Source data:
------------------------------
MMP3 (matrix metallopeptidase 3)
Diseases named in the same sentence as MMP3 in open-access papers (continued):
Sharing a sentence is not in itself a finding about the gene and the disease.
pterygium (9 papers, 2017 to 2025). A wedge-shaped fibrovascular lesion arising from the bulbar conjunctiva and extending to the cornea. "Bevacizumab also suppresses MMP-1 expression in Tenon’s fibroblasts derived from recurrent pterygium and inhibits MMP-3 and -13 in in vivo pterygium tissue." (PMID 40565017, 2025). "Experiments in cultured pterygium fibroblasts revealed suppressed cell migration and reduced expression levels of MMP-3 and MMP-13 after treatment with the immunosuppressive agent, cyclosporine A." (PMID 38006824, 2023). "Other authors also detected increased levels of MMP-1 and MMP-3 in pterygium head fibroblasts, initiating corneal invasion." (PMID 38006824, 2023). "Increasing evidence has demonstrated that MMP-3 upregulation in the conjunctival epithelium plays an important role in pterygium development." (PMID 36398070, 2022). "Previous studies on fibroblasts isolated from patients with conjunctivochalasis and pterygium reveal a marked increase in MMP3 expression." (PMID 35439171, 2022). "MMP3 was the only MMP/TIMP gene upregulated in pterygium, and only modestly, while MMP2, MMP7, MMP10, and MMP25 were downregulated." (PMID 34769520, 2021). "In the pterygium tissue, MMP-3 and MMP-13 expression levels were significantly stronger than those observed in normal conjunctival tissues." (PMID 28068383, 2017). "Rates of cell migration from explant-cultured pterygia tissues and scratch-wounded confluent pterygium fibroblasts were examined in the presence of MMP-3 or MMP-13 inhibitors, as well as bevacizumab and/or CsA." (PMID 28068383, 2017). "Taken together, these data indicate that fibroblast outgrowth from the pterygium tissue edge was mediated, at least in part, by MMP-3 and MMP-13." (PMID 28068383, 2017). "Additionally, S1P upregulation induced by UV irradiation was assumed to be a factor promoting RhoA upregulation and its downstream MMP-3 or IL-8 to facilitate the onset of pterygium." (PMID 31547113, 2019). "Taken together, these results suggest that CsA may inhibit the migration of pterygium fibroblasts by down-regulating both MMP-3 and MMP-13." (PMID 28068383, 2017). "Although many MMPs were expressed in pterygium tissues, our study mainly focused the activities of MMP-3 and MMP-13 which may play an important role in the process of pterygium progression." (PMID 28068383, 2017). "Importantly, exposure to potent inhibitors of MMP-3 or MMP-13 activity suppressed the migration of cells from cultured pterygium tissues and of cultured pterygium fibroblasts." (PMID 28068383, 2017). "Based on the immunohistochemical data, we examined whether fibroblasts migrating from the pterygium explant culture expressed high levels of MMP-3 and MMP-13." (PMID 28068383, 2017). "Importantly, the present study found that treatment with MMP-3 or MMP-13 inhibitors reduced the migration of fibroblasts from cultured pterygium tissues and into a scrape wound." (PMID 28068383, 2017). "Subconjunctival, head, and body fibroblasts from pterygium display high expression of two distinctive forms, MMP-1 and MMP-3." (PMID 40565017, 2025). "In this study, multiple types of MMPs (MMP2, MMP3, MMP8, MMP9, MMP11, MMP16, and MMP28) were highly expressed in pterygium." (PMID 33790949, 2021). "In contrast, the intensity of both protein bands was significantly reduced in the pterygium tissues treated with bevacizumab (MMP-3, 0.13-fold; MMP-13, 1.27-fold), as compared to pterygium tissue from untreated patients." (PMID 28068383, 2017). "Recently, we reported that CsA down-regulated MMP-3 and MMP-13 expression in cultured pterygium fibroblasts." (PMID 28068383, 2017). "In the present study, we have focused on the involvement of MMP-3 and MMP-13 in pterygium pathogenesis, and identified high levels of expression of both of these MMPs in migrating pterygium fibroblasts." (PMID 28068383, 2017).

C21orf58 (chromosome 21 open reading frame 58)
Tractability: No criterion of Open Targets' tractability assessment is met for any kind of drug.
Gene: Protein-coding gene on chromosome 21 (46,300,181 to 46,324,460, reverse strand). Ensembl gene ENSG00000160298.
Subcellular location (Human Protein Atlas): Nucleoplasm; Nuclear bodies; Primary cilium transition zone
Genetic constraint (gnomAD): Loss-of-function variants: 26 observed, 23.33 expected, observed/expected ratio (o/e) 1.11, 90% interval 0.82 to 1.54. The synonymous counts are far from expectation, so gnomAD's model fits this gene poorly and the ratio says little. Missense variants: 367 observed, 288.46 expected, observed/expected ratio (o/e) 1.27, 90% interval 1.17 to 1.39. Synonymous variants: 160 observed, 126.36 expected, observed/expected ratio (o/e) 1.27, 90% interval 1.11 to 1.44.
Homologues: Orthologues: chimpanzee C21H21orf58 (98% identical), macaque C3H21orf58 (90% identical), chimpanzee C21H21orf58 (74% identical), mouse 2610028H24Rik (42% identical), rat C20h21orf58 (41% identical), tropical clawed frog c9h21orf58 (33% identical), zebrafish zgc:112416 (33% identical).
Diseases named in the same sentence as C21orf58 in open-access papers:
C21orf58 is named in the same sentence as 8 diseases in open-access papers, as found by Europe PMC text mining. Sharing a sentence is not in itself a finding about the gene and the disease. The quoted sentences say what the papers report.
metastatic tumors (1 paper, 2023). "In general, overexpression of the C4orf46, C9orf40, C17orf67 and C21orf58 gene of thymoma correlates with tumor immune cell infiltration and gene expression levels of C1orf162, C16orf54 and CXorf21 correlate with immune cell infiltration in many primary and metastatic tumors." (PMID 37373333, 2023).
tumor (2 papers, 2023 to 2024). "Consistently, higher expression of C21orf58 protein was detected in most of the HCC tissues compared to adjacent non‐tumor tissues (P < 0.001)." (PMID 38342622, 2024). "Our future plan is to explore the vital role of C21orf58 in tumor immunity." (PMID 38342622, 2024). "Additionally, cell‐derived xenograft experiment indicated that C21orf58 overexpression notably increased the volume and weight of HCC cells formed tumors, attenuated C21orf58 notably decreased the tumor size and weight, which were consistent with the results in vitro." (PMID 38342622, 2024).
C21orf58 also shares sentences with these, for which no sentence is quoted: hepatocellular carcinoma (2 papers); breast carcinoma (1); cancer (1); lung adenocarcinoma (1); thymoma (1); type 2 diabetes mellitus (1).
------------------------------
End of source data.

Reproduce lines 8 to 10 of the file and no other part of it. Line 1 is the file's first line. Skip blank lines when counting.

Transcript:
Subcellular location (Human Protein Atlas): Nucleoplasm; Nuclear bodies; Primary cilium transition zone
Genetic constraint (gnomAD): Loss-of-function variants: 26 observed, 23.33 expected, observed/expected ratio (o/e) 1.11, 90% interval 0.82 to 1.54. The synonymous counts are far from expectation, so gnomAD's model fits this gene poorly and the ratio says little. Missense variants: 367 observed, 288.46 expected, observed/expected ratio (o/e) 1.27, 90% interval 1.17 to 1.39. Synonymous variants: 160 observed, 126.36 expected, observed/expected ratio (o/e) 1.27, 90% interval 1.11 to 1.44.
Homologues: Orthologues: chimpanzee C21H21orf58 (98% identical), macaque C3H21orf58 (90% identical), chimpanzee C21H21orf58 (74% identical), mouse 2610028H24Rik (42% identical), rat C20h21orf58 (41% identical), tropical clawed frog c9h21orf58 (33% identical), zebrafish zgc:112416 (33% identical).